Burnout has come to be defined as a workplace syndrome from chronic exposure to job-related stress. It is the constellation of emotional exhaustion, depersonalization and reduced personal accomplishment. More than half of physicians report at least one of these symptoms. The consequences of burnout are not just detrimental to physicians themselves, but also the people around them. Loss in productivity, high-risk behavior, disregard for safety procedures, more referrals, additional diagnostic tests and poor care are among the manifestations of physician burnout. Additionally, substance abuse, family breakups, poor health, depression and even suicide may also be extreme consequences of burnout. Burnout does not have to manifest by these catastrophic events; it can show up in small ways. Some of the subtler indicators of burnout include anger, aggression, nastiness, snide comments and disrespect for other physicians and health care professionals. Read More
High rates of clinician burnout in the U.S. are detrimental to the quality of care being provided and harmful to individuals in the workforce. A report “Taking Action Against Clinician Burnout: A Systems Approach to Professional Well-Being” by the National Academy of Medicine takes a systemic approach to address burnout that focuses on the structure, organization and culture of health care. Read More
Zubin Damania, MD (ZDoggMD) graciously sat down for an interview with the Neurosurgery Blog for the Physician Burnout focus series. He spoke with Kurt A, Yaeger, MD, neurosurgery resident at Mount Sinai Hospital in N.Y., and chatted about neurosurgery and moral injury/burnout. Read More
The prevalence of physician distress has been well documented in recent years, and data suggests that 44% of U.S. physicians experience symptoms of burnout.
A recent study titled, “Resilience and Burnout Among Physicians and the General US Working Population,” published in JAMA Network Open — a journal of the American Medical Association (AMA) — evaluated resilience among physicians and how it compared with resilience among other U.S. workers. The study also measured burnout symptoms to analyze the association between resilience and burnout among physicians. Read More
I chose to be a neurosurgeon because I sought a life bringing healing to those with neurological diseases. After completing my training with a tremendous sense of pride, I was prepared to have an impact on patients and families in their time of greatest need and hopelessness. I ended each day with the knowledge that I had given my all. Like many others, I ignored fatigue and underestimated the accumulated trauma of occasions where I gave all I had, but the patient’s disease won. My blessings were my family, my resolve and my mission. Read More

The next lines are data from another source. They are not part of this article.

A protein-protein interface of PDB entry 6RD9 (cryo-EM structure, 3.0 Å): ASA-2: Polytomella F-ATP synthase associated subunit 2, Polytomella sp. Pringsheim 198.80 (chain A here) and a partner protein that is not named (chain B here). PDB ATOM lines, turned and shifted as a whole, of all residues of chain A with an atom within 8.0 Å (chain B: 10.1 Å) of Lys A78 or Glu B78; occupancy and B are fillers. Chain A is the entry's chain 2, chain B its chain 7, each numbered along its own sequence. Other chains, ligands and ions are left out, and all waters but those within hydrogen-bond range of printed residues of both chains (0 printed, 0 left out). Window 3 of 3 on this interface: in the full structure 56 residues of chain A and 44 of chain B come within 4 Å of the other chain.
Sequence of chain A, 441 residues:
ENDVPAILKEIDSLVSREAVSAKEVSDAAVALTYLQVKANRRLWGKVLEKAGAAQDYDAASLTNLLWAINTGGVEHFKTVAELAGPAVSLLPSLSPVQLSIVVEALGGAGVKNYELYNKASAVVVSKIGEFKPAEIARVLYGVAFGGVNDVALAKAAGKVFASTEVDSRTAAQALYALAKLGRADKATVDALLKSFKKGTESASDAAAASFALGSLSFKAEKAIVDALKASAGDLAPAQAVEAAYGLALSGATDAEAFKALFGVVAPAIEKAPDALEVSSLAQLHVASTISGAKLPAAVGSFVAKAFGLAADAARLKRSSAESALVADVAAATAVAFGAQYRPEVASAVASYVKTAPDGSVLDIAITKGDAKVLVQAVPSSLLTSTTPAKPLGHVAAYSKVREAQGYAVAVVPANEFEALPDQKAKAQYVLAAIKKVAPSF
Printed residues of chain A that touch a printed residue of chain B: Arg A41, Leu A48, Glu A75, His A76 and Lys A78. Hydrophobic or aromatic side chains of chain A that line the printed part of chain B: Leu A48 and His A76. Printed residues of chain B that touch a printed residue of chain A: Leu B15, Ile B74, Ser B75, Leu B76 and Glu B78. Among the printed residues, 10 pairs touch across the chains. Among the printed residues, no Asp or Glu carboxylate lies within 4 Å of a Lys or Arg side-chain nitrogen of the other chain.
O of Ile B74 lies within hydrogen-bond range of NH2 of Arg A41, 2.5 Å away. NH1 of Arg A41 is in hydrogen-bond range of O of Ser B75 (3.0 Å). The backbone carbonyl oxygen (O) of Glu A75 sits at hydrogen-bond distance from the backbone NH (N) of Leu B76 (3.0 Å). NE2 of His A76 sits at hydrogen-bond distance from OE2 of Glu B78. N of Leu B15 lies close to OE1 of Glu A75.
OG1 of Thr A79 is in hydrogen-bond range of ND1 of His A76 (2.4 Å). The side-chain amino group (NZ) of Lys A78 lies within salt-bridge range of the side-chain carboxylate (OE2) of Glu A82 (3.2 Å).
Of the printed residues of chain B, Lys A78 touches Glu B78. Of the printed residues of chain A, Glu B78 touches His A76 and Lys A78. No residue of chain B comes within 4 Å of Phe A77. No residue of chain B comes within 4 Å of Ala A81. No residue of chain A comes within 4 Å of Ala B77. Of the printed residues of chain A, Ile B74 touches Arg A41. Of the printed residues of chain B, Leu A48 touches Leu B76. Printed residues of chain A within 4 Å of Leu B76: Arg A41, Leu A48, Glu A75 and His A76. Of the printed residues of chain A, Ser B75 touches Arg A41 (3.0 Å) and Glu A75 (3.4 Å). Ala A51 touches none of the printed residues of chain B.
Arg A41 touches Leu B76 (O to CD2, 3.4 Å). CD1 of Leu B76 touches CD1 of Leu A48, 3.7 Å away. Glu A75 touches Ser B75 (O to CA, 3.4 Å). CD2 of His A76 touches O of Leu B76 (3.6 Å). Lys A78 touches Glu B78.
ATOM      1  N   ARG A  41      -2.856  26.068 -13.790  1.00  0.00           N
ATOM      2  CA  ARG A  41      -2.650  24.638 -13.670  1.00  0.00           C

As the husband of a physician, I like to say that issues affecting health care workers aren’t just dinner tables issues — they’re breakfast, lunch and dinner table issues. This has never been truer than it is during the current coronavirus crisis. Read More
As conversations about work-life balance are becoming more prevalent, and given the stresses associated with the COVID-19 pandemic, there has been a renewed interest in the issue of physician burnout. Burnout is a long-term stress reaction marked by emotional exhaustion, depersonalization and a lack of sense of personal accomplishment. In recent years, the rising prevalence of burnout among clinicians — more than 50 percent according to a Medscape report — has led to probing questions on how it affects access to care, patient safety and care quality. Burned-out physicians are more likely to leave their practices or the practice of medicine altogether, which reduces patients’ access to and continuity of care. Burnout can also threaten patient safety and care quality when depersonalization leads to poor interactions with patients, and when burned-out physicians suffer from impaired attention, memory and executive function. Read More